Disease Outbreak News
4 September 2013 – WHO has been informed of an additional two laboratory-confirmed cases of infection with Middle East respiratory syndrome coronavirus (MERS-CoV).
The first case was notified by the Ministry of Health in Tunisia. The patient was a 66-year-old man who became ill on 1 May 2013 and died on 10 May 2013. The patient was earlier announced as a probable case while his daughter and son were laboratory-confirmed with MERS-CoV (DON published on 22 May 2013). Laboratory-confirmation on the case was recently conducted by the US Centers for Disease Control and Prevention.
The second case was notified by the Ministry of Health in Qatar. The patient was a 56-year-old woman with underlying medical conditions who became ill on 18 August 2013 and died on 31 August 2013. Laboratory-confirmation was recently conducted by Public Health England, UK.
Globally, from September 2012 to date, WHO has been informed of a total of 110 laboratory-confirmed cases of infection with MERS-CoV, including 52 deaths.
Based on the current situation and available information, WHO encourages all Member States to continue their surveillance for severe acute respiratory infections (SARI) and to carefully review any unusual patterns.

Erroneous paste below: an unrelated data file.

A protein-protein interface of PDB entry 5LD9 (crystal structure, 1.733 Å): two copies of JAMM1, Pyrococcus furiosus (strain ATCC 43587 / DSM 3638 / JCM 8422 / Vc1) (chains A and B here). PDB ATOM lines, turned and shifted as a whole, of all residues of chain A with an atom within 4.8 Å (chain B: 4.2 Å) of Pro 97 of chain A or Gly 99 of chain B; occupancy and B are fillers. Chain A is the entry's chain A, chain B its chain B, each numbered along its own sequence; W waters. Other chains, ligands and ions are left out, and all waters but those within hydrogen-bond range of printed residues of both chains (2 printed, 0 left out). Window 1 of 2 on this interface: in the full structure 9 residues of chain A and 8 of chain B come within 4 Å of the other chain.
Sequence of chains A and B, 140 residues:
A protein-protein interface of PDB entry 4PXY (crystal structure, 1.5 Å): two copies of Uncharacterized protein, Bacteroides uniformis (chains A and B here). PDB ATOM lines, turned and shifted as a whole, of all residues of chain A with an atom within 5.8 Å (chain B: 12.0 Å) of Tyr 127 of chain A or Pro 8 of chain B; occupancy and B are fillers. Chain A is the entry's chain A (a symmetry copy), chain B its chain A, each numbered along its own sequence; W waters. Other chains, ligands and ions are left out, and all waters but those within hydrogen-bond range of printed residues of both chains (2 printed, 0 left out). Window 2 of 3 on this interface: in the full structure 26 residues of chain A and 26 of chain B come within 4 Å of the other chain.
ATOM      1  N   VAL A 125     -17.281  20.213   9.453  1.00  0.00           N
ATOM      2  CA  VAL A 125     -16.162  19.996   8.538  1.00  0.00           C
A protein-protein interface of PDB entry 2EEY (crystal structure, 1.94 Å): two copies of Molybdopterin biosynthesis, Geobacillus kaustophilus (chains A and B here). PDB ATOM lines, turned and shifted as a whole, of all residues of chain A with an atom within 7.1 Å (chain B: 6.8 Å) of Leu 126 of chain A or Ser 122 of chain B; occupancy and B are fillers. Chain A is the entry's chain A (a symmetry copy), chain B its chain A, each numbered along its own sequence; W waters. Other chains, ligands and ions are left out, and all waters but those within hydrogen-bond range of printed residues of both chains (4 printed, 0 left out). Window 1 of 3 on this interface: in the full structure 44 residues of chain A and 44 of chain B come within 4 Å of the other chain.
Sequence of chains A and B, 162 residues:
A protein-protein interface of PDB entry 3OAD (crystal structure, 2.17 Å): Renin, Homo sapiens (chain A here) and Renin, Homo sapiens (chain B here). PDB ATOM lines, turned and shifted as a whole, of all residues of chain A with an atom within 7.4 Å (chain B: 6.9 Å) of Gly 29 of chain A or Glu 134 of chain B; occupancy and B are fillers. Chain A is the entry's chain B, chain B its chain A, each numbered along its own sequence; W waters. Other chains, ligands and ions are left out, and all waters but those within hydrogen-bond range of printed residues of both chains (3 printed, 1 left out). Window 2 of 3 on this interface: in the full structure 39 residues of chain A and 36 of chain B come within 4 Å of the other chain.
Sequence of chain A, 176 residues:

Health care providers are advised to maintain vigilance. Recent travellers returning from the Middle East who develop SARI should be tested for MERS-CoV as advised in the current surveillance recommendations.
Specimens from patients’ lower respiratory tracts should be obtained for diagnosis where possible. Clinicians are reminded that MERS-CoV infection should be considered even with atypical signs and symptoms, such as diarrhoea, in patients who are immunocompromised.
Health care facilities are reminded of the importance of systematic implementation of infection prevention and control (IPC). Health care facilities that provide care for patients suspected or confirmed with MERS-CoV infection should take appropriate measures to decrease the risk of transmission of the virus to other patients, health care workers and visitors.
All Member States are reminded to promptly assess and notify WHO of any new case of infection with MERS-CoV, along with information about potential exposures that may have resulted in infection and a description of the clinical course. Investigation into the source of exposure should promptly be initiated to identify the mode of exposure, so that further transmission of the virus can be prevented.
WHO does not advise special screening at points of entry with regard to this event nor does it currently recommend the application of any travel or trade restrictions.
WHO has convened an Emergency Committee under the International Health Regulations (IHR) to advise the Director-General on the status of the current situation. The Emergency Committee, which comprises international experts from all WHO Regions, unanimously advised that, with the information now available, and using a risk-assessment approach, the conditions for a Public Health Emergency of International Concern (PHEIC) have not at present been met.